Guides

Yosemite National Park - Trails, Granite Giants, and Waterfalls

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Yosemite receives 3.7 million visitors per year without really feeling crowded. While Yosemite is above all a national park, luring rock climbers and hikers to its 600 miles of trails, there are facilities for cycling, horseback riding, water sports, skiing and even golf.

Shoot El Capitan

 

Yosemite appeals to the nature photographer in every visitor. Most start with El Capitan, one of the park's most jaw-dropping granite formations. Magnificent by itself, or as the focal point of a wide angle shot with nearby Cathedral Rocks, this 3,000-foot-cliff will invite shutterbugs with telephoto lenses to capture climbers in action. The rock is beautifully reflected in the Merced River as well. The most popular view is from El Capitan Meadow, at the roadside where Northside Drive meets El Capitan Drive. Park on either side of the road.

 

  • El Capitan Meadow, Public Information Office, PO Box 577, Yosemite, CA 95389; Tel: +1 209 372 0200; Website: El Capitan Meadow
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  • The Ansel Adams Gallery, Village Mall, Yosemite National Park, CA 95389; Tel: +1 209 372 4413; Website: The Ansel Adams Gallery

Tour Yosemite by road

 

The park features 350 miles of roads winding through the mountains and offering broad vistas and - occasionally - white-knuckled thrills. The 39-mile Tioga Road, from Crane Flat to Tioga Pass, takes you through the High Country to Tuolumne Meadows. Other key destinations by road include Glacier Point, south of Yosemite Valley, Wawona and Mariposa Grove, at the southern end of the park. Pick up a map at the Yosemite Conservancy Bookstore, in the Yosemite Valley Visitor Center.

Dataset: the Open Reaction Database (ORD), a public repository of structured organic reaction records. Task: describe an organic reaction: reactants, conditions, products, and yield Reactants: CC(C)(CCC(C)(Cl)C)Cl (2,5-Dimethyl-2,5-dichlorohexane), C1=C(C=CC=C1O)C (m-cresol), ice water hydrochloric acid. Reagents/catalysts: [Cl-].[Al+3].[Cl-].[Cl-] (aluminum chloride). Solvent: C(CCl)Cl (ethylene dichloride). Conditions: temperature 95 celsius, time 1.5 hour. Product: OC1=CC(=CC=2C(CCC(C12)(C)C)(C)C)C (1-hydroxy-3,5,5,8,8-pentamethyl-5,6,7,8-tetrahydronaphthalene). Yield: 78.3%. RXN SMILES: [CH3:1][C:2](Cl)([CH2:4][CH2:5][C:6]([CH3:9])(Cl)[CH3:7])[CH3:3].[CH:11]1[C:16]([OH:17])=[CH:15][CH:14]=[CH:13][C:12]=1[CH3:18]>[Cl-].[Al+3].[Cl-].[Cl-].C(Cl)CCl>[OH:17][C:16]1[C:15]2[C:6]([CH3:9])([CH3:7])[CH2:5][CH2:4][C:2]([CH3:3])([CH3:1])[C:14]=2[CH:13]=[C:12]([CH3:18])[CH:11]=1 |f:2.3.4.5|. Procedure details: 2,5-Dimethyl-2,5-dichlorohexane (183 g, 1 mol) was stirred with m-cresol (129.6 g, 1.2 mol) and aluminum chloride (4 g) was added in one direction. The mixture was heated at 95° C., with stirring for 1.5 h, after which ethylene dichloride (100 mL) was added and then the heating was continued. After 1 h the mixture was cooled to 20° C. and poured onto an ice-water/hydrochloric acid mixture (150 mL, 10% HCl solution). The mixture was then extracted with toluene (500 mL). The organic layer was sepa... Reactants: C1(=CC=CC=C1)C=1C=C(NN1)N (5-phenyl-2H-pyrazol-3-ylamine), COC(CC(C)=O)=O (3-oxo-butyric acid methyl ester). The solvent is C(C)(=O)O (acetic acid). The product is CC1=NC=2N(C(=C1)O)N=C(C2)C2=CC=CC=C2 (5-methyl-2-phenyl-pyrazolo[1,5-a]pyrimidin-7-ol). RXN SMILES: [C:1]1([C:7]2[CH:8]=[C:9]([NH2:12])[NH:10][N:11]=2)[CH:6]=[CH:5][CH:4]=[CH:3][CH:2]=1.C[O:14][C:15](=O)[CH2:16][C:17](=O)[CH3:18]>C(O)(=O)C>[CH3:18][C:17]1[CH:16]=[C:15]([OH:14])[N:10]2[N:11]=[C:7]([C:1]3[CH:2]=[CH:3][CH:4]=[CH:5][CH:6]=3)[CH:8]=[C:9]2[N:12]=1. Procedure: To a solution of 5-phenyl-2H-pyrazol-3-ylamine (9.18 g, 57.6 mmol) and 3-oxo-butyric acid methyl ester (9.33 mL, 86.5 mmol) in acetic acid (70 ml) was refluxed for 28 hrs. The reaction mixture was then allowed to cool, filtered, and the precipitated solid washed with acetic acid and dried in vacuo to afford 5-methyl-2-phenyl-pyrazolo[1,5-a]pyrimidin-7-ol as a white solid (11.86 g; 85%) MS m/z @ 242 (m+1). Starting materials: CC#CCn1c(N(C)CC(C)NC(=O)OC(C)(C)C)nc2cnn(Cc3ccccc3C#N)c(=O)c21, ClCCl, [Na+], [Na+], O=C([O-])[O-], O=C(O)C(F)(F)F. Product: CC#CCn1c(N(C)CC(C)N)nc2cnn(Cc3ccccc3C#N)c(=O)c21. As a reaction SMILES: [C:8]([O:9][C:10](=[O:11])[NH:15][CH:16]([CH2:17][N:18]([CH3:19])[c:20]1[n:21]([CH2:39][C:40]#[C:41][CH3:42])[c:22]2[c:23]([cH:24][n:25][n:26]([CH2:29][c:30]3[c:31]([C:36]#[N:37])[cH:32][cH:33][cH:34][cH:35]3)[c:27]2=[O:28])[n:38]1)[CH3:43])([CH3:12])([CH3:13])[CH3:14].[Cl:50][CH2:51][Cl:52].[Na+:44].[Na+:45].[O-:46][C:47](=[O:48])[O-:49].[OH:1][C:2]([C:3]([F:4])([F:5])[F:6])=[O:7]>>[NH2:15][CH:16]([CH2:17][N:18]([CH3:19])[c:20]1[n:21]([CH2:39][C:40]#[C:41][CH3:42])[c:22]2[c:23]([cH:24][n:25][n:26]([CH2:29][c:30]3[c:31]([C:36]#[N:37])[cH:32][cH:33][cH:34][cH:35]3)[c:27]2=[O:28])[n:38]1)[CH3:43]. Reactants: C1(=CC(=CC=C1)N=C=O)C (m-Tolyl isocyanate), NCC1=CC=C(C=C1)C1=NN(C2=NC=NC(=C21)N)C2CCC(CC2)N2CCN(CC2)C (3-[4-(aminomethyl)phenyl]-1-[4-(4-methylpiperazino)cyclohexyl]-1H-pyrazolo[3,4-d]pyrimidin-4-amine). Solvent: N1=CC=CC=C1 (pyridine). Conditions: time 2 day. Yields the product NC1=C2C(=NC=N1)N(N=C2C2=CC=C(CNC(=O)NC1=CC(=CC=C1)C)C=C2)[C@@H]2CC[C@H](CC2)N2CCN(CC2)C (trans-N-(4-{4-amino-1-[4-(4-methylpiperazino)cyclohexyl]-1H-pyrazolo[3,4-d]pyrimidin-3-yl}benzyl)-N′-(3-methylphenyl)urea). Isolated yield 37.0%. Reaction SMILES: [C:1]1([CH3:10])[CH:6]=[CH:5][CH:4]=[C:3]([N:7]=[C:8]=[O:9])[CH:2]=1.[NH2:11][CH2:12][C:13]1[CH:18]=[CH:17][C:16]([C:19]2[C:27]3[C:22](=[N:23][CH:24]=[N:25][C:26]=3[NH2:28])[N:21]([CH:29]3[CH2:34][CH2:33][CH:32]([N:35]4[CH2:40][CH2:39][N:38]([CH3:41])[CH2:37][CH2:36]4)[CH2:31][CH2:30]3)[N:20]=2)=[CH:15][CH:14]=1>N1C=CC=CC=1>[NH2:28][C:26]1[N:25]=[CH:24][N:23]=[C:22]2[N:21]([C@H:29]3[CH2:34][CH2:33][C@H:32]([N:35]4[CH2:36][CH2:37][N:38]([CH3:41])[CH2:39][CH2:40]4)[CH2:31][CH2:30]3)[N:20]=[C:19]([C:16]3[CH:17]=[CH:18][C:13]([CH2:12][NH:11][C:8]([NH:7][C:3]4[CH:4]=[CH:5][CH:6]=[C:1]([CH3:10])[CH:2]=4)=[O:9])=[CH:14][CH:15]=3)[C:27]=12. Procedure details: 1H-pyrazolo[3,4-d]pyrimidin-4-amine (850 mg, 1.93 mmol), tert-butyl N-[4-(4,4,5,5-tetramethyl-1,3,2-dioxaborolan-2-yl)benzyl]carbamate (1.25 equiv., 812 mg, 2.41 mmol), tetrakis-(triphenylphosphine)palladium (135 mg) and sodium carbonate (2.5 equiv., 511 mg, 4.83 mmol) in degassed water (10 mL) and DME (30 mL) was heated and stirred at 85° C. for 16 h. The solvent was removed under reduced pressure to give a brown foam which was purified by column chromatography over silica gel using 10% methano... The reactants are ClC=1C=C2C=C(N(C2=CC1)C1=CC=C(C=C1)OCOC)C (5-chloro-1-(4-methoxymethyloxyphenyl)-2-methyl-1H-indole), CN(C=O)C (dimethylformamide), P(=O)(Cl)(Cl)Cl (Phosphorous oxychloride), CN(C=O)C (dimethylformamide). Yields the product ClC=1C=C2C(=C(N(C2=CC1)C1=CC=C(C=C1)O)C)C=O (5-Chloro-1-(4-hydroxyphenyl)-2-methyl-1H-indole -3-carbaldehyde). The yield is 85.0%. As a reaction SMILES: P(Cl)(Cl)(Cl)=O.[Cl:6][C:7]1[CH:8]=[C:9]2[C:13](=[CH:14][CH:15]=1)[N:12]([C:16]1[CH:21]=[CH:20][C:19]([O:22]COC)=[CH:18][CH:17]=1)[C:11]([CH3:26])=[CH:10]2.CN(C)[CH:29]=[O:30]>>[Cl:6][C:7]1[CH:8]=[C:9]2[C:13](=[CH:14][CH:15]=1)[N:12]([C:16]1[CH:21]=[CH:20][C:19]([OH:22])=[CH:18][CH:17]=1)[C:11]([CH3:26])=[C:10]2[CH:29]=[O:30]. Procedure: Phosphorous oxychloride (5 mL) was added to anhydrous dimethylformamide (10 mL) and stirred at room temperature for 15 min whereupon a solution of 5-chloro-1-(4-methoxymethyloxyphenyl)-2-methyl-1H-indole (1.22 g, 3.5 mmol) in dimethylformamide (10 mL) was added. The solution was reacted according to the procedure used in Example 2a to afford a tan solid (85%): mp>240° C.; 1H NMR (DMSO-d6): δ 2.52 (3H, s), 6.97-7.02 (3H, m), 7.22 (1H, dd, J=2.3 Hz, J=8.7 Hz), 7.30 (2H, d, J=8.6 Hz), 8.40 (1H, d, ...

• Yosemite Conservancy Bookstore, Yosemite Valley Visitor Center, Yosemite National Park, CA 95379; Tel: +1 209 372 0200; Website: Yosemite Conservancy Bookstore

 

Day-hike to Vernal Falls

 

Buy provisions at the Yosemite Village Store, and then take the free Yosemite Valley shuttle to stop 16 for the trailhead to the John Muir and Mist Trails. You'll enjoy memorable views of 2 large waterfalls, but the hike itself is a lovely nature immersion. It is entirely uphill on the way to 317-foot Vernal Falls. It's fairly strenuous, and some visitors are content to admire the falls from a footbridge 0.8 miles along the trail. The more intrepid will follow the Mist Trail to the larger Nevada Falls. These trails are among Yosemite's most developed and popular.

 

  • Yosemite Village Store, Tecoya Rd., Yosemite National Park, CA 95338; Tel: +1 209 372 1001; Website: Yosemite Village Store

 

Glacier Point by bus

 

Overlooking Yosemite Valley from 3,200 feet up, Glacier Point offers one of the park's most awe-inspiring panoramas. A bus tour will allow you to take in the High Sierra, including El Capitan, Bridalveil Fall, and Half Dome, as well as view Yosemite Falls, Nevada Falls, and Vernal Falls - all within a 4-hour guided excursion. Tours leave the Yosemite Lodge daily at 8:30 AM, 10:00 AM, and 1:30 PM. You can book the entire circuit, or buy a 1-day ticket and hike on your own back to Yosemite Valley along the 4-Mile Trail, or the Panorama Trail.

 

  • Glacier Point Tour, Yosemite Lodge at the Falls, 9006 Yosemite Lodge Dr., Yosemite National Park, CA 95389; Tel: +1 209 372 4386; Website: Glacier Point Tour

 

Adventures on mule or horseback

 

One of Yosemite's most popular vantage points in spring, summer, or fall is from the saddle of a mule or horse. Many of the region's earliest explorers depended on trail-tested mules for transport, and these gentle animals are still the preferred mode of transport. Mounted tours provide spectacular trail views, combined with a sense of history and adventure. Yosemite features stables at Yosemite Valley, Tuolumne Meadows, or Wawona, offering a 2-hour, 4-hour or all-day ride.